For many of us, airport visits consist of chugging your green juice before going through security and scrambling to find a pack of almonds for your carry-on bag. But that’s all changing.
Now, as airports see that the demand for healthful options is at an all-time high, it’s getting easier to find items you’d actually want to eat (like kale!) at many across the country. And the Physicians Committee for Responsible Medicine just released a list of the healthiest airports in the country.
“Americans are busy and airports are rising to this demand [for healthy options]: They are making it easy to fit in a workout, access healthful food, and turn delays into a productive, positive experience,” says the director of nutrition education for the Physicians Committee for Responsible Medicine, Susan Levin, RD.
So what are the healthiest airports? (And do we have a connecting flight there?)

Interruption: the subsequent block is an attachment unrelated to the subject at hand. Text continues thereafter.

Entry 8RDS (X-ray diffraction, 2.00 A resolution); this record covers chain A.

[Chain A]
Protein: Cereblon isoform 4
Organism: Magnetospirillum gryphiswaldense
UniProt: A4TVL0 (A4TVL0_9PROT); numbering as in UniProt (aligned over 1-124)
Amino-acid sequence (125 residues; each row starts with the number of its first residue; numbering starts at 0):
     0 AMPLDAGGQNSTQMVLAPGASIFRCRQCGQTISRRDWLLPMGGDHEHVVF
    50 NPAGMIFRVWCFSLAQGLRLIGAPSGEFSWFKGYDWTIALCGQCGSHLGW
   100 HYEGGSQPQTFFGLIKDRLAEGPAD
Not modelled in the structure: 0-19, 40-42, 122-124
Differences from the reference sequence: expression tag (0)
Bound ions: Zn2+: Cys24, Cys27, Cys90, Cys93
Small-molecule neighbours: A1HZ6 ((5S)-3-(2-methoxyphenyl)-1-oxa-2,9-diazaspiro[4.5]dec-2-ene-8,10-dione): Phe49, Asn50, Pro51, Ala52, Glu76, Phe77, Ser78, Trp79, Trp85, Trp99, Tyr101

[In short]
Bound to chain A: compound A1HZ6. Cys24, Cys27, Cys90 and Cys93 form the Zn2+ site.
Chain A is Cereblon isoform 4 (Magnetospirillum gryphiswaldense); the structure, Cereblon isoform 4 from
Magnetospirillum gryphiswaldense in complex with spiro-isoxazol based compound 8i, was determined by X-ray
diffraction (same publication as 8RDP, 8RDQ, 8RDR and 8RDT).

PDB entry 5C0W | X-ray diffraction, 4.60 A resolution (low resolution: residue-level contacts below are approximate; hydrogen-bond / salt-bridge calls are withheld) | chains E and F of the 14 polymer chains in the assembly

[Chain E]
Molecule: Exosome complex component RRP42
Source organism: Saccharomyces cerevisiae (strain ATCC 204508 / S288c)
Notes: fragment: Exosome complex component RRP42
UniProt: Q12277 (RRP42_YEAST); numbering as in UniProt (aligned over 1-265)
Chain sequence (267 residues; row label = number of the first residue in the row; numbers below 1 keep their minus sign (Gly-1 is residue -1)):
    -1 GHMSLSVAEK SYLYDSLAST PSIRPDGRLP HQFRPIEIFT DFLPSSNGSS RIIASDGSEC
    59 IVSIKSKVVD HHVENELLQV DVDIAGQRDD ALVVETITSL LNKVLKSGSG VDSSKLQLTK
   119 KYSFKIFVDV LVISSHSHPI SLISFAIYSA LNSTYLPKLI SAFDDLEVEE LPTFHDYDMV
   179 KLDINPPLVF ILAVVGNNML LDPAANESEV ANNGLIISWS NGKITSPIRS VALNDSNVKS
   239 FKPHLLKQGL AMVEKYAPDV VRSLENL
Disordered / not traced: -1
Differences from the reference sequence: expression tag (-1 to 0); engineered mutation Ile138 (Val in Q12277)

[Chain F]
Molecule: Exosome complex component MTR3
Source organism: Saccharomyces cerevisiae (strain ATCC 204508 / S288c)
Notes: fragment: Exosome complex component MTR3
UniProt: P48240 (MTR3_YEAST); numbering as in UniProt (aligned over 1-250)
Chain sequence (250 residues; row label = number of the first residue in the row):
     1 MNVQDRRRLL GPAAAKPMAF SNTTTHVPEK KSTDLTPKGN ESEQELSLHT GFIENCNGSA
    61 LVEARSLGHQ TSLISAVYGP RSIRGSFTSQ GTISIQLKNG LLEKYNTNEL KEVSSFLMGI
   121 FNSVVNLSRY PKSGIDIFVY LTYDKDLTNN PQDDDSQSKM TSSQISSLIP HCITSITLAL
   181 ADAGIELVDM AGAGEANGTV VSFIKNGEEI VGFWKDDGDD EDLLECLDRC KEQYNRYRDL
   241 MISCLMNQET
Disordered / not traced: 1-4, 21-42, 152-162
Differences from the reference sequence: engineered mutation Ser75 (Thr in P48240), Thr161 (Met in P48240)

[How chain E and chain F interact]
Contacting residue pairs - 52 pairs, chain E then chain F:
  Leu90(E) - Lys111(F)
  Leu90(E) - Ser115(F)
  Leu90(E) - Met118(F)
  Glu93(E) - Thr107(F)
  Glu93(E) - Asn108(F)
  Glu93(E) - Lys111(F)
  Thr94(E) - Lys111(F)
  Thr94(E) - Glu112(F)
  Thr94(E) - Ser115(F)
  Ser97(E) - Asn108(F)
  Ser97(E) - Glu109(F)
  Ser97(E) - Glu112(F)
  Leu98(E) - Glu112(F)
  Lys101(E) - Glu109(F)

They might surprise you: First place goes to the Baltimore/Washington International Thurgood Marshall Airport, followed by the Seattle-Tacoma International Airport, and Los Angeles International Airport.
The committee evaluates airports by looking for things like food options with vegetables, ancient grains, beans, and fresh fruit. To place at the top, Baltimore, Sea-Tac, and LAX have healthy spots like Pax Bar & Eatery (vegan veggie burgers), Lemonade (think Voodoo Indian lentils and Sesame Roasted Carrots), and Seattle Seahawks 12 Club (which sounds like a sport bar, but actually has steel-cut oatmeal and veggie-filled salads) going for them.
And the Physicians Committee is seeing a lot more vegan options. “We’re noticing a huge increase in plant-based options since we started the report in 2001,” Levin says, adding that about 75 percent of all eateries in their research offer at least one plant-based option.
In addition to the ranking, the Physicians Committee site also has a super helpful guide. You can search for the airport you’ll be visiting, and check out the healthiest bites in your terminal.
So maybe on your upcoming holiday travel day, you won’t be having a nutrition bar for dinner. —Molly Gallagher
For more information, visit www.pcrm.org